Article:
The threat actors known as “Scattered Spider” (also known by, or associated with: Scattered Swine, Oktapus, Octo Tempest, and a variety of other monikers) have been widely blamed for the MGM hack. They’re a versatile and prolific English-speaking group known for their skill in social engineering and SIM-swapping attacks.
Side note: hacker groups don’t name themselves. Instead, they get their names from security vendors who study them, much like viruses or distant stars. The question being, why give your enemies cool nicknames? Aren’t they intimidating enough without adding sunglasses and a leather jacket?
As we already said, ALPHV/BlackCat have also been linked to the attack. They’re a notorious Eastern European ransomware group that have targeted hundreds of organizations worldwide (including Reddit). Their RaaS (ransomware as a service) software is one of the most used ransomware families observed by IBM.
Scattered Spider and ALPHV bring rather disparate skillsets to the table, so the idea that they might be collaborating is concerning to security experts.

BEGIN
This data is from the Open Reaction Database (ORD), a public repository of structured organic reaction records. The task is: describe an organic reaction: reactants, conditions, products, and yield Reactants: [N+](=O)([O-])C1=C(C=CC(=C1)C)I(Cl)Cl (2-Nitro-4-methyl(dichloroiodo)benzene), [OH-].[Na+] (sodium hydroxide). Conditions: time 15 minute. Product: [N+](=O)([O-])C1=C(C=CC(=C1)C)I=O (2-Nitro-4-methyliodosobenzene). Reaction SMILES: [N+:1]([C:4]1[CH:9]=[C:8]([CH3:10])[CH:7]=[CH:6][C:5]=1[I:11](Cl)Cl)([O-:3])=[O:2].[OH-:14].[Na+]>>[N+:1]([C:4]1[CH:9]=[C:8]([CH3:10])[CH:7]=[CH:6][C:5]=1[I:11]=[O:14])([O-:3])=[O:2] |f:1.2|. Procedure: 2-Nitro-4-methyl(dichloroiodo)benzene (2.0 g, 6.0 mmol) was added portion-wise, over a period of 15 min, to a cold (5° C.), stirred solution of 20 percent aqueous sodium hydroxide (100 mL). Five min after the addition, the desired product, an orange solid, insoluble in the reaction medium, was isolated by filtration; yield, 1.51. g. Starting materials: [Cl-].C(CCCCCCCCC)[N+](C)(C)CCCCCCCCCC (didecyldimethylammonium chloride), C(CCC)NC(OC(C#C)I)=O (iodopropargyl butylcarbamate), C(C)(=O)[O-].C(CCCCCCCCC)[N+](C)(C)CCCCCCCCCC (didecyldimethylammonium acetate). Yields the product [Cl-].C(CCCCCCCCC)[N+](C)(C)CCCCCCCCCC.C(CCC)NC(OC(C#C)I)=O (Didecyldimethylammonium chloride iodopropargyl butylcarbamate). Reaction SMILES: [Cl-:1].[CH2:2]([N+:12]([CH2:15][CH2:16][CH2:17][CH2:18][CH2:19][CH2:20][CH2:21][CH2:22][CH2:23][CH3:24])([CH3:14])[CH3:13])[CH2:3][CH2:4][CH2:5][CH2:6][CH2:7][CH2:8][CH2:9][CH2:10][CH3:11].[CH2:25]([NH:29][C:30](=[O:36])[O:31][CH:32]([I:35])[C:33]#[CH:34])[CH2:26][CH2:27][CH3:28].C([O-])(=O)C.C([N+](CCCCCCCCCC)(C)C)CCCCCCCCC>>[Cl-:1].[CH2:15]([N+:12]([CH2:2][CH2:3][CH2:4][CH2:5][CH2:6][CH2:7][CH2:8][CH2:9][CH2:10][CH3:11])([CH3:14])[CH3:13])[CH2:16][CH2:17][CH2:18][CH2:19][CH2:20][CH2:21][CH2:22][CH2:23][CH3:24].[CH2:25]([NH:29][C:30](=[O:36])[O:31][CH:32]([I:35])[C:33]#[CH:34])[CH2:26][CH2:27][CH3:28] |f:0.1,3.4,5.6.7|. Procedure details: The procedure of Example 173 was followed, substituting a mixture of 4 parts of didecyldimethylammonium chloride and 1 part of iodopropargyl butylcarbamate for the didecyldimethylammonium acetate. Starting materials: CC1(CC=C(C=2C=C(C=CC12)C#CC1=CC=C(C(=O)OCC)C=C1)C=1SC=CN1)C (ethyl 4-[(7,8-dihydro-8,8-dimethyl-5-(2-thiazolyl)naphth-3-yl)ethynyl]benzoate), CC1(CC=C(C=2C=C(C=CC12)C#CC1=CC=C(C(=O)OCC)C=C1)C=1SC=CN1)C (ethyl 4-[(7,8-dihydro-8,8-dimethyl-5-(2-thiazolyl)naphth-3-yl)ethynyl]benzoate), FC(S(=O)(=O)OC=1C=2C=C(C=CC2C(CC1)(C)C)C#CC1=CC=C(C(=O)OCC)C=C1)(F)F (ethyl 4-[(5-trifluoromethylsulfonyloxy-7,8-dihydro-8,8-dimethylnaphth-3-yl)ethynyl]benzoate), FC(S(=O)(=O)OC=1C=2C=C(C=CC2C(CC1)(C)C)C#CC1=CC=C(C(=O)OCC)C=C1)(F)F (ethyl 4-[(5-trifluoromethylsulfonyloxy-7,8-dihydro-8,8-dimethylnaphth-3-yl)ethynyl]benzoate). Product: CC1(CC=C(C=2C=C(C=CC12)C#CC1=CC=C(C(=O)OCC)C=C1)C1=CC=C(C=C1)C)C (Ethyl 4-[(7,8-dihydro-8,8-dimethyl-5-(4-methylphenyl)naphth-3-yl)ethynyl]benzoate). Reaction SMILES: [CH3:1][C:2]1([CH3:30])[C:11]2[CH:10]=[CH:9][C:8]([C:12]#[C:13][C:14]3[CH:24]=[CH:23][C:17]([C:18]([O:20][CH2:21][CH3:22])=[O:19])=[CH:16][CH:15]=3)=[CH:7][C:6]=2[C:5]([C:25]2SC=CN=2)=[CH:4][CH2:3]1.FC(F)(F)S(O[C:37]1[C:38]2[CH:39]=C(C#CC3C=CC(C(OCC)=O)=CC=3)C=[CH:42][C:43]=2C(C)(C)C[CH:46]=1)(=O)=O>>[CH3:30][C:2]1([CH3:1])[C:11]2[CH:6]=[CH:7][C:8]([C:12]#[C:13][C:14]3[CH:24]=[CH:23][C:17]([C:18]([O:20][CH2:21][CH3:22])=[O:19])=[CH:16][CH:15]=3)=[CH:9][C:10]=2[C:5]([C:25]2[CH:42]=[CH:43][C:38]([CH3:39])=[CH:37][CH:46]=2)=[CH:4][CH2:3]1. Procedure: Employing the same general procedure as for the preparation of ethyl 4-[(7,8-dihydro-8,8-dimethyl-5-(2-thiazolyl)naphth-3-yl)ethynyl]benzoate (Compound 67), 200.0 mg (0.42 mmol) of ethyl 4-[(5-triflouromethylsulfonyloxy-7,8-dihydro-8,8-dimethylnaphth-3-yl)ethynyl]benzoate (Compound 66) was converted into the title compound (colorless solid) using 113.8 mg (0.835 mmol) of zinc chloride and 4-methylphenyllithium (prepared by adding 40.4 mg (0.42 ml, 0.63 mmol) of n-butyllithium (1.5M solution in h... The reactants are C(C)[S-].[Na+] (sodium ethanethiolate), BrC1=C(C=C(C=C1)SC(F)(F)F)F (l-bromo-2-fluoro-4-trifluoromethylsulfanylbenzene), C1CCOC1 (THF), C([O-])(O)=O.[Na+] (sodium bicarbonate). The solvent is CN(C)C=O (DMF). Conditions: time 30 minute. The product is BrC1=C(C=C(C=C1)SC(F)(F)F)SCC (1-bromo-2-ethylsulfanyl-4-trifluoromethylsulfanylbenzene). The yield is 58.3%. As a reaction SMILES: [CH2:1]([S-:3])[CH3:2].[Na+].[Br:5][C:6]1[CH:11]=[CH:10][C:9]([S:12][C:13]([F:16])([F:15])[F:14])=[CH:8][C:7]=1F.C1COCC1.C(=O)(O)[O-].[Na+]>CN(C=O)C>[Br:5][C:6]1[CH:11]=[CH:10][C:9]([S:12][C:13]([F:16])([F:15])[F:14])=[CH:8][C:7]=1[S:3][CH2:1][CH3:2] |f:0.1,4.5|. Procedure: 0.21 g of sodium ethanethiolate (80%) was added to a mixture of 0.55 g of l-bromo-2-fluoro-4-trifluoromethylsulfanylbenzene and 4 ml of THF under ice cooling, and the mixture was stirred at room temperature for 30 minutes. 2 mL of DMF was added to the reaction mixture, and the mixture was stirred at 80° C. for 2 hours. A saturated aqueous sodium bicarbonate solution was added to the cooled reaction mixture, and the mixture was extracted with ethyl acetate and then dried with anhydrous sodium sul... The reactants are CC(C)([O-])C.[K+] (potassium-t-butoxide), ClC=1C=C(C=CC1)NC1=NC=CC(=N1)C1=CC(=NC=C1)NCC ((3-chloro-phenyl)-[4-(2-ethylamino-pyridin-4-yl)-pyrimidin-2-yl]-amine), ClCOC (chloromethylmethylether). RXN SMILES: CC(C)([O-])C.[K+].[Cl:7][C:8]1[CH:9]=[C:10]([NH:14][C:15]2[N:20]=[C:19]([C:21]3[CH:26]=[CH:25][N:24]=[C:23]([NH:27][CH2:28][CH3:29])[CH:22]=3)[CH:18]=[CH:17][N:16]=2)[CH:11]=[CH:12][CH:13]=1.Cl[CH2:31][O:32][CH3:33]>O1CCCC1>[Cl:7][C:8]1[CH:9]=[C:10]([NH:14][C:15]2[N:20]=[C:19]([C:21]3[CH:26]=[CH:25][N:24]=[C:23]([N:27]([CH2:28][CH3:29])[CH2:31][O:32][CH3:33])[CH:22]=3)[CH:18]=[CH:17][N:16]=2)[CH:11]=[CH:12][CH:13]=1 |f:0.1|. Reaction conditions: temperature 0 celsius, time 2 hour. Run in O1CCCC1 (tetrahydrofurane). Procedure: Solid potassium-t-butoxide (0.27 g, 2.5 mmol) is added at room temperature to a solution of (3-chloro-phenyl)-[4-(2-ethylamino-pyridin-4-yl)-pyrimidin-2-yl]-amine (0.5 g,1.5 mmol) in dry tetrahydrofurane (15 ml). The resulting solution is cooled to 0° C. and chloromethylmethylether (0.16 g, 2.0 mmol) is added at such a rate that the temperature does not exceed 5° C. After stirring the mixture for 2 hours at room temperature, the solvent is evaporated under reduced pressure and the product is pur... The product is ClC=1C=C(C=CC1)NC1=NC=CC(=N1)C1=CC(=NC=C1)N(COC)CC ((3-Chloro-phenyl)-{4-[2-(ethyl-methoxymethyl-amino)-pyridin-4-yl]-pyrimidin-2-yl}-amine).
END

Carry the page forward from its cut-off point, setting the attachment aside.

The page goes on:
Microsoft recently reported on a spate of recent attacks in which hackers use sophisticated social engineering techniques to get a foothold in a network, then use subtle techniques to establish persistence, and finally use their targets’ own EDR and MDM tools to deploy devastating ransomware.
Microsoft theorized that this new combo attack is the result of some type of partnership between members of Scattered Spider and ALPHV. Reuters reported that the specific members involved in the casino jobs call their team “Star Fraud” (the result we get when hacker groups do name themselves).
Regardless of the exact nature of their partnership, as Joseph Cox of 404 Media puts it, “The unlikely bedfellows make powerful partners in crime.”
One of the most damning aspects of the casino attacks is that the victims were warned ahead of time. Shortly before the MGM attack, Okta reported on “a consistent pattern of social engineering attacks against IT service desk personnel…”
And indeed, this type of attack has been behind a lot of recent high-profile breaches:
Caesars confirmed that their attack started with their third-party IT desk. It then escalated to ransomware, and their payout of $15 million.